As a young artist, what is your relationship with social media? How do you feel these condition your craft and possible career? Are you a total enthusiast or are there certain effects you don’t like of these means on photography?
I have built my social media up through video interviews, article features, and sharing the work that I am most proud of. I’ve found that it helps to submit to small-scale blogs for a variety of reasons: it helps them provide new and fresh content to their users, they have a smaller yet unique/engaged following, and they tend to set the trends for bigger news sites. Spending an hour each day searching for the right avenues of submissions will help you grow your online presence organically and steadily. You never know when one of your articles will spark interest in the curator of a gallery, a writer at a large news agency, or even a potential buyer. If you curate your social media to share your strongest work, take the time to submit to publications and stay focused, you will see surprising results.
The photo you are most emotionally attached to? Why?
My most recent work “Attesa” is one that I’ve been resonating with the most. I’ve depicted the way I feel during a moment of sleep paralysis, where the figure is laying immobile directly under a 145lb blacksmith’s anvil which is tethered to a rope, slowly unwinding due to the candle burning underneath it. The water rushes under my feet and begins to rise. There are many symbols within this image – the anvil symbolizing the pressure I feel upon my chest, the water rising being the feeling of drowning, the candle burning becomes the spark of anxiety I get upon waking while immobile.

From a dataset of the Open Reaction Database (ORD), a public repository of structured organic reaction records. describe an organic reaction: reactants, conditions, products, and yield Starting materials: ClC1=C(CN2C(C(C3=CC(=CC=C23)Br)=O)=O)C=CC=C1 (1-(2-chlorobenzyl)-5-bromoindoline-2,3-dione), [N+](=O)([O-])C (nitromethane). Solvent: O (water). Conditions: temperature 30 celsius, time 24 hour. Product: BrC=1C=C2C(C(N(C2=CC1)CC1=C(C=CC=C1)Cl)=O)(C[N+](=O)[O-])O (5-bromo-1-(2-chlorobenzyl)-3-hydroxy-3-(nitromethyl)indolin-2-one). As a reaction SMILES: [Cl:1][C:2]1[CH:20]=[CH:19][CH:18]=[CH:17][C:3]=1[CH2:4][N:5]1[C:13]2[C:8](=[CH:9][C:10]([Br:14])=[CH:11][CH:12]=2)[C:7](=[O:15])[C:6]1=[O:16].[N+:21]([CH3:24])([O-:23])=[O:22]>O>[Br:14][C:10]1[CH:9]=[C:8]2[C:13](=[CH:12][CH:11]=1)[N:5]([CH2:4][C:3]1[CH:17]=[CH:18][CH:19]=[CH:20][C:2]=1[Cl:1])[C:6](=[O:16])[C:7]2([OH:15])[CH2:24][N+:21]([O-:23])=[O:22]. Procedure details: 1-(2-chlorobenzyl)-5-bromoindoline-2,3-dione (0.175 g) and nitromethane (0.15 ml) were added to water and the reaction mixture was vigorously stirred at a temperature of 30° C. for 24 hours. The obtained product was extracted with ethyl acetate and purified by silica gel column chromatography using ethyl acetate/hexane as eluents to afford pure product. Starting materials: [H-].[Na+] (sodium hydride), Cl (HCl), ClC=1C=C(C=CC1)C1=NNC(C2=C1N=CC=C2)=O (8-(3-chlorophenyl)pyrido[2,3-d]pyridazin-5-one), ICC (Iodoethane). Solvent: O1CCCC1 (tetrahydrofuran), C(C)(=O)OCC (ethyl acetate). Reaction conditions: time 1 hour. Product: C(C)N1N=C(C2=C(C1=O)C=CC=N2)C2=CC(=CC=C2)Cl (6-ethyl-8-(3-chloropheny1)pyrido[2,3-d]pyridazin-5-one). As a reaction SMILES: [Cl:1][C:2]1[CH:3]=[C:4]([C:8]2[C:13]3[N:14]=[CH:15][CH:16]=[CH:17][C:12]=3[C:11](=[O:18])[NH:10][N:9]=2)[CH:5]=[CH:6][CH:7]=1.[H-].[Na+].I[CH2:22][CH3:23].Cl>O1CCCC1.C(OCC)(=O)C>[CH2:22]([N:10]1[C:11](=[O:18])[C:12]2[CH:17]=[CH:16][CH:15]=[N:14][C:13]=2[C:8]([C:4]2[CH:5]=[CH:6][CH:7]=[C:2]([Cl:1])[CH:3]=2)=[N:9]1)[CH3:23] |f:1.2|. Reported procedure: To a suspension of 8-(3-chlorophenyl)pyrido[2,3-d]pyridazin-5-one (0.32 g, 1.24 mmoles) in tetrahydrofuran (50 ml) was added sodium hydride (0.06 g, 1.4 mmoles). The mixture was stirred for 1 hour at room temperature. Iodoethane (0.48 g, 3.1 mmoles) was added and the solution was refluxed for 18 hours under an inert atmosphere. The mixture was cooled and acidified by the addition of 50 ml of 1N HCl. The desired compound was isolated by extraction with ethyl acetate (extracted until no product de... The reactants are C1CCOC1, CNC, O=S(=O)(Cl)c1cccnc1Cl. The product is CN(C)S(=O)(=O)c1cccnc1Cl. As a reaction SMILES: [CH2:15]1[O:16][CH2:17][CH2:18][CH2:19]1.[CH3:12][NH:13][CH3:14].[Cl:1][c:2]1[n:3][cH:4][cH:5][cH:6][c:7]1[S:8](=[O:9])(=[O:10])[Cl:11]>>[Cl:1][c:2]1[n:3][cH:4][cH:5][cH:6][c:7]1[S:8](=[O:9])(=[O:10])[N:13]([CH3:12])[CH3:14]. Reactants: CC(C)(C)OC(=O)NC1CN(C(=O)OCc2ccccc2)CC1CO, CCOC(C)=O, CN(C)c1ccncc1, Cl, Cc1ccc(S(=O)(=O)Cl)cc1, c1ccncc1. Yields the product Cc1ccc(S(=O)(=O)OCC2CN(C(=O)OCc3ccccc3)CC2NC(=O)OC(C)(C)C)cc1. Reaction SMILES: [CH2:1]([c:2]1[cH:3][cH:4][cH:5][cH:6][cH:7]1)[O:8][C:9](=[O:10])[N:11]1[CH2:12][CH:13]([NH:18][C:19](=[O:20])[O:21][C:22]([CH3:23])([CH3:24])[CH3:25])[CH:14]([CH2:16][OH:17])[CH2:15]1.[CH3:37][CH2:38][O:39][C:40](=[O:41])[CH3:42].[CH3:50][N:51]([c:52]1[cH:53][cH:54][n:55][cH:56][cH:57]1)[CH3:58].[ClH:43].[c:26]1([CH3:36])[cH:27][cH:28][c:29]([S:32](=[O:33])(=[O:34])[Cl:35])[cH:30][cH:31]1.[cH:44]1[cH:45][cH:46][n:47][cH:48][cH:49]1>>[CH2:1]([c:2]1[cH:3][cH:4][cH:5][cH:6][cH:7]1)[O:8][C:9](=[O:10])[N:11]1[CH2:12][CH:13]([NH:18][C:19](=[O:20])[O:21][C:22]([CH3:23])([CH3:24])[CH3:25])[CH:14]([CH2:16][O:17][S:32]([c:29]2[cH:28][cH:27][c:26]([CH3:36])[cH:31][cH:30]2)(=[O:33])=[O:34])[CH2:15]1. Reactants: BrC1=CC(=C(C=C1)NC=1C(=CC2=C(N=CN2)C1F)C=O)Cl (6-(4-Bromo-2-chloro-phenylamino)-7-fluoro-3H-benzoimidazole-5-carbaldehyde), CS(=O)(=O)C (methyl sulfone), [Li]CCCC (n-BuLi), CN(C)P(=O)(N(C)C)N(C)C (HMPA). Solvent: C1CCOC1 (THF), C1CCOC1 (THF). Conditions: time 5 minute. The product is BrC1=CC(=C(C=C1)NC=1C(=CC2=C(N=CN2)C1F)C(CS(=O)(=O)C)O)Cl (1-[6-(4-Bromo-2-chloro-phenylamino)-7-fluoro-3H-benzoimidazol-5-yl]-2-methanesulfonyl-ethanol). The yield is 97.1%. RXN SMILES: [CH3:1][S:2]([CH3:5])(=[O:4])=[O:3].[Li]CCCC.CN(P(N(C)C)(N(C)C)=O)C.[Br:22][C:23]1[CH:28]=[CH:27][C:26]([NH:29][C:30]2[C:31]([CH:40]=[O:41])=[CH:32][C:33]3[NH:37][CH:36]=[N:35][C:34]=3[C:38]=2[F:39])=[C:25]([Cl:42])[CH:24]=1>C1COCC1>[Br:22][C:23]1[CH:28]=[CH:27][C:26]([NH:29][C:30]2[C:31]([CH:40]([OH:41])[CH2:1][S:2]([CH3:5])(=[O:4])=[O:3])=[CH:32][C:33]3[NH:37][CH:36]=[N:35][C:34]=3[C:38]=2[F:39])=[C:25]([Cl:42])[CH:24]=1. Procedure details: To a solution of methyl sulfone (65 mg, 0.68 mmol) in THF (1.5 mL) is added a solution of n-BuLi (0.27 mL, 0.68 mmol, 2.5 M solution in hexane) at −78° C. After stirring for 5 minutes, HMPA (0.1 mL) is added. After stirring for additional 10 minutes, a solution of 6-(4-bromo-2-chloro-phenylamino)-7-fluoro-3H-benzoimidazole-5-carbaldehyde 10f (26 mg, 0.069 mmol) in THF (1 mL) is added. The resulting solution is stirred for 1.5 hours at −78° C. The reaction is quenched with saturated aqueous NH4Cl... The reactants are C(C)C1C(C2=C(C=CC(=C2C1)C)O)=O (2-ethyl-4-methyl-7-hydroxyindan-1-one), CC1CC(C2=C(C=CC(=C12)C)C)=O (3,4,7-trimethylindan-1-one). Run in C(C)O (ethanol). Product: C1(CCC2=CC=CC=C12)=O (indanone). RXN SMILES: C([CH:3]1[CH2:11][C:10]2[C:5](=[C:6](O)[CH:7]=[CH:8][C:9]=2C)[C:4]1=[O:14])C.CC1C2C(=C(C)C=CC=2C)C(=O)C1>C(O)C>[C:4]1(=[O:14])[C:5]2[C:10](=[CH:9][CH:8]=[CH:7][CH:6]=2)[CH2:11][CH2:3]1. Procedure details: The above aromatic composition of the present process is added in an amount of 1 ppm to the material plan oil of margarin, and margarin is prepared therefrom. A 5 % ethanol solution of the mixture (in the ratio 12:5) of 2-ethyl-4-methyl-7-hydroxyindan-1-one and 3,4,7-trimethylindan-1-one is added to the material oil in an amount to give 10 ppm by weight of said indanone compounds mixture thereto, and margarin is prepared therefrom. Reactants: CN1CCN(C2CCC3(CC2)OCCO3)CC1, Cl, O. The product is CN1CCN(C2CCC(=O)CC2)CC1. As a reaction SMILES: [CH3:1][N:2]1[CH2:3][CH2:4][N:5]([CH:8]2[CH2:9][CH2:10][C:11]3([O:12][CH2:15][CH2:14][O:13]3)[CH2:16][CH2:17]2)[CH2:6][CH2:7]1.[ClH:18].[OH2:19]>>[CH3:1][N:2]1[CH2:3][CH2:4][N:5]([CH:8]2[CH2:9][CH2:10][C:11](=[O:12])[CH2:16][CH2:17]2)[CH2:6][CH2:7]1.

A soundtrack to your photos? Why this choice?
I listen to a wide array of music due to being a hobbyist musician. I have yet to find the correct soundtrack to my works, but I look forward to working with a composer to create a score based on my portfolio.
Next and upcoming projects?
I am currently gathering funding to complete a VR project that will hopefully launch this autumn. Otherwise, I am creating new works and developing new concepts in my studio on Long Island, NY